By Jonathan Luu, Mechanical Engineer
With such a profound shift in how to conduct business in a pandemic, determining how to conduct tasks in a sustainable way is important. One aspect that should be evaluated is intertwined throughout any new or renovation project: the site visit. Several parties often need to be involved when evaluating a location for a prospective job, during design development and construction, and during construction closeout and commissioning. While technology can be implemented to overcome physical barriers being imposed to prevent the spread of COVID-19 and minimize travel, different types of technology can be used to ensure the right tool is being implemented for the job. The following are a few pieces of technology specifically considered for use in engineering and building construction to keep the process on track while many team members have to remain off-site.
Cameras have become ubiquitous, with every smartphone user having one at their fingertips; however, they have a common shortfall: limited field of view. Site visits are under a host of constraints such as lack of time, limited attendees, and inclement weather. Though one’s instinct may be to compensate for these limitations with a blitz of photos whenever possible, the result is often too many files with little frame of reference, and any useful photos are lost in the crowd. On the other end of the spectrum, most engineers and designers can likely recall a time where a critical area of the site was just outside the frame of every available photo.
This is where 360 photo and video cameras can become a savior. They are a bit of a niche market, but they fill a role that is just not available in conventional smartphones at this time. One video lasting less than a minute can capture hundreds of square feet within or outside a building. Because of the inherent unlimited viewing angle of the video, the only areas that are obstructed from view are those directly behind the camera operator. Additionally, the video allows the camera operator to preface the video with the area being observed and narrate along the way. Within a few minutes, a thorough walkthrough with a 360 camera can substantially reduce the amount of note-taking normally required to document as-built conditions.
The advantages are numerous. CAD/BIM designers – many of whom do not have the luxury of visiting a site that is being designed – will need to reproduce as-built conditions back in an office. With the 360 video, they can have a comprehensive virtual layout of the space and do not have to rely on hastily crafted hand sketches. This can also aid in reducing the number of individuals needed at the site visit, with one attendee filming a site for the remaining team members to watch later. This is especially important when many employees are working remotely. If the camera operator narrates the footage, videos can be replayed to recall important notes on specific areas. By condensing the time traditionally required to take photos, sketch layouts, and take notes, more time can be spent interacting with the end-user or the building operators to glean additional insights that will better meet the facility’s needs.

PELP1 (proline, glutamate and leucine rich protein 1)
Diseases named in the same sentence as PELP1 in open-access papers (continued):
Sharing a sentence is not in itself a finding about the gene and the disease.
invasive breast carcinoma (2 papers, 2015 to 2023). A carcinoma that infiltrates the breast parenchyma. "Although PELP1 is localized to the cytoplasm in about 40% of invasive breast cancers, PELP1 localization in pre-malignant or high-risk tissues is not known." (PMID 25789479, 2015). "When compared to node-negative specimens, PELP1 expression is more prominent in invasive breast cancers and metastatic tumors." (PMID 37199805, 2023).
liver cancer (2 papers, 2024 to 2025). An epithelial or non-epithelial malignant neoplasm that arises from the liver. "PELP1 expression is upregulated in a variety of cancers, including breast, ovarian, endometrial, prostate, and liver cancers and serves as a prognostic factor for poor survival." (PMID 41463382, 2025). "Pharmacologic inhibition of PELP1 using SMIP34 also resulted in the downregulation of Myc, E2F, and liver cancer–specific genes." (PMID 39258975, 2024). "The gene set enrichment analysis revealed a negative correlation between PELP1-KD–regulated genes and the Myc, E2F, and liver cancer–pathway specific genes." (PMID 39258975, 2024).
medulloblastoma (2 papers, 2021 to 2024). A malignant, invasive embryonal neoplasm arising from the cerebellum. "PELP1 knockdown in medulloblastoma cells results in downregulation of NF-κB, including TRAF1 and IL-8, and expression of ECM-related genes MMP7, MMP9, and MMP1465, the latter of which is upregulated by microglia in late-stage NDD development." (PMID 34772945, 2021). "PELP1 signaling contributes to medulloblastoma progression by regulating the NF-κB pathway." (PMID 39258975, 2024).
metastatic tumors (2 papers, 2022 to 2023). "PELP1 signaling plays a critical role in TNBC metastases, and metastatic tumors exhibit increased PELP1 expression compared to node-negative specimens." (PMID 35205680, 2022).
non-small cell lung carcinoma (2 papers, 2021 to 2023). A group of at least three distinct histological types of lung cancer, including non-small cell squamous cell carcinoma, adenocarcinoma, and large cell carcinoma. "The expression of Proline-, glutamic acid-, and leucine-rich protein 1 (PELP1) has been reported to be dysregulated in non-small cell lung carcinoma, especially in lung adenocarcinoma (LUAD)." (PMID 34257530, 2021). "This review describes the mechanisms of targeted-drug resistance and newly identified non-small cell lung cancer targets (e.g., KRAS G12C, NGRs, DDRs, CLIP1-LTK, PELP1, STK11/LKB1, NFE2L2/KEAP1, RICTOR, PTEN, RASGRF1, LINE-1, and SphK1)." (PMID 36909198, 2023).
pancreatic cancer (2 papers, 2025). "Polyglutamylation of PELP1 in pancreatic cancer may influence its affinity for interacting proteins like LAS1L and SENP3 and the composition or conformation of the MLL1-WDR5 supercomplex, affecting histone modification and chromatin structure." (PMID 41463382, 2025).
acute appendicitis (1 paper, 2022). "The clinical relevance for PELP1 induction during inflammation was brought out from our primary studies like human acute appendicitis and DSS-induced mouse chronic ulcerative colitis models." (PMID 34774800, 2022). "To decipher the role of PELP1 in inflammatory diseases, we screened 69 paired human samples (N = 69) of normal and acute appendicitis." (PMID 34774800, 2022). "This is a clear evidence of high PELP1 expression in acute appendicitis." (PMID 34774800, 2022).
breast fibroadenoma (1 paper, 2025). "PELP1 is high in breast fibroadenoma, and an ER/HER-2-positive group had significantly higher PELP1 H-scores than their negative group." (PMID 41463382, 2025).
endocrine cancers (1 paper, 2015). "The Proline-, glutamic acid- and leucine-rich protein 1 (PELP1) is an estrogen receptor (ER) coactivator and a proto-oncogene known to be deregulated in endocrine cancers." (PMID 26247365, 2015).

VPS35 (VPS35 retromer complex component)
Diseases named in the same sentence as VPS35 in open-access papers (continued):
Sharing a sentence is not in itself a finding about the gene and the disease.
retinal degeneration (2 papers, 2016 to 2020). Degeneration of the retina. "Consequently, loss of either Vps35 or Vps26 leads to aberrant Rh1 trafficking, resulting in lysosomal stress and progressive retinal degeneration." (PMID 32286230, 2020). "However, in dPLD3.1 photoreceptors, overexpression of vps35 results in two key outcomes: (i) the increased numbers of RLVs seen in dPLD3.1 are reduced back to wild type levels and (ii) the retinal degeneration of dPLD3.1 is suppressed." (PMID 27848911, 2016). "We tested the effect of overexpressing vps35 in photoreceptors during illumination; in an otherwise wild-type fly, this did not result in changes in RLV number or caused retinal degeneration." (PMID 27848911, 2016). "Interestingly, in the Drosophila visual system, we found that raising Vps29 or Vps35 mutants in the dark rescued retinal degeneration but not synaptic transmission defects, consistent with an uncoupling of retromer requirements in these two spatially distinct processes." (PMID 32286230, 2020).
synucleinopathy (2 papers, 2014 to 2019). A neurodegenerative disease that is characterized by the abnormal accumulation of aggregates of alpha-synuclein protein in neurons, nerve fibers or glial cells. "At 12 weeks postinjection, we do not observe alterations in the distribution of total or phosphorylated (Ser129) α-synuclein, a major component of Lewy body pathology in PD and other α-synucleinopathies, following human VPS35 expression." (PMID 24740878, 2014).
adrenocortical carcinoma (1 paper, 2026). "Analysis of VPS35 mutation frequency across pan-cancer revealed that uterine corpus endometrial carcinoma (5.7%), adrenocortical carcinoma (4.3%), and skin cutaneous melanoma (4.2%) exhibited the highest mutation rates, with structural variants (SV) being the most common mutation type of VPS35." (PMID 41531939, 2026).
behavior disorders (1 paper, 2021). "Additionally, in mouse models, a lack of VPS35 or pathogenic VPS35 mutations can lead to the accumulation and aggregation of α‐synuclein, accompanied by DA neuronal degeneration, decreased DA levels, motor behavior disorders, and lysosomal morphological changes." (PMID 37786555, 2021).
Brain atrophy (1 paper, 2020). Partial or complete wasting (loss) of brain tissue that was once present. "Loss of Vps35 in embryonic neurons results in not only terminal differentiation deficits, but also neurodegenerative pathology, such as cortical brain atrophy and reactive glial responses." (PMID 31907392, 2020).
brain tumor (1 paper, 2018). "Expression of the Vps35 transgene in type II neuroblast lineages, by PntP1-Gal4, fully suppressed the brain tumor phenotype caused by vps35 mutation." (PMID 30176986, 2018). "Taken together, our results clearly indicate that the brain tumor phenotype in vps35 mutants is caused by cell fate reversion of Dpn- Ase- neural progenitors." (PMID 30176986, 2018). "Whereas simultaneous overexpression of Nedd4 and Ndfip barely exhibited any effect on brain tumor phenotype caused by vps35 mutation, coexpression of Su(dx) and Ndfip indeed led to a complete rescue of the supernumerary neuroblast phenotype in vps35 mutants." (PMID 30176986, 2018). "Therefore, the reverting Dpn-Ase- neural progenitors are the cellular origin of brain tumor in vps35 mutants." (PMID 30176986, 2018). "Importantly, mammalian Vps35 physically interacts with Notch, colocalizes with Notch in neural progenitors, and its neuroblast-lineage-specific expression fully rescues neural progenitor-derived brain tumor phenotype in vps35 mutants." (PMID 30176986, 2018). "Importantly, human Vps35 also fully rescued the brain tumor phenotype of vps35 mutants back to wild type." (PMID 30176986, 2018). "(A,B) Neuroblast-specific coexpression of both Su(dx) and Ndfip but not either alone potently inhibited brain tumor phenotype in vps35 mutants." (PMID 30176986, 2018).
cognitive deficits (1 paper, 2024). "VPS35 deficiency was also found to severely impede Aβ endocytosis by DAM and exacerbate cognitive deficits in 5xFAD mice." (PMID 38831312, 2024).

What about changes in scope? Many times, smaller changes in scope can be accommodated by the initial site footage without having to return for additional documentation. Areas or equipment that may not have been deemed important initially are still captured in the 360 field of view. A good walkthrough will inevitably capture the entire area and can be referenced immediately to assess the feasibility and estimated cost of the change. This can reduce the overhead cost of another site visit while also expediting contractual decisions and contracts between building operators, engineers, and contractors.
While scrambling to move to remote work during the initial months of the COVID-19 outbreak, many people were obligated to learn some form of cloud storage on the fly. Now may be a good idea to evaluate which cloud storage options are available, whether the methods currently being used are still appropriate, and the effectiveness of these methods when applied to the engineering and building construction environment. Below focuses on two cloud storage concerns, one for Building Information Modeling (BIM) files and the other for general files.
While BIM360 has been available for some time now, with many individuals working remotely and collaborating from more geographic areas, the tool may be more helpful for some companies. Those who use Revit are well-acquainted with the time required to load BIM models, which can be exacerbated if the company local area network (LAN) is experiencing high traffic from many remote users simultaneously. BIM360 allows the Revit file to be saved to Autodesk’s cloud storage so individual users can access those files directly without having to bottleneck at the company’s LAN. This is especially important when multiple disciplines are attempting to coordinate simultaneously on a design and require regular updates throughout the day.
Cloud Storage (general files)
While many cloud storage options are available, it is important to consider what is being done with the data being stored and where it is being stored. One main concern is the security of the data. What type of hardware is being used to store the data? Is it centralized or decentralized? Using a cloud system that utilizes newer hardware to minimize the potential for losing data, as well as ensuring that a breach of that system’s hardware does not eradicate or compromise your entire company’s data, is important. Additionally, many companies cannot guarantee that the data is stored within the United States. Consider the type of work that your company is conducting and if it is acceptable to have that work potentially being exposed in a data center internationally. This is especially important when working on VA or defense contracts.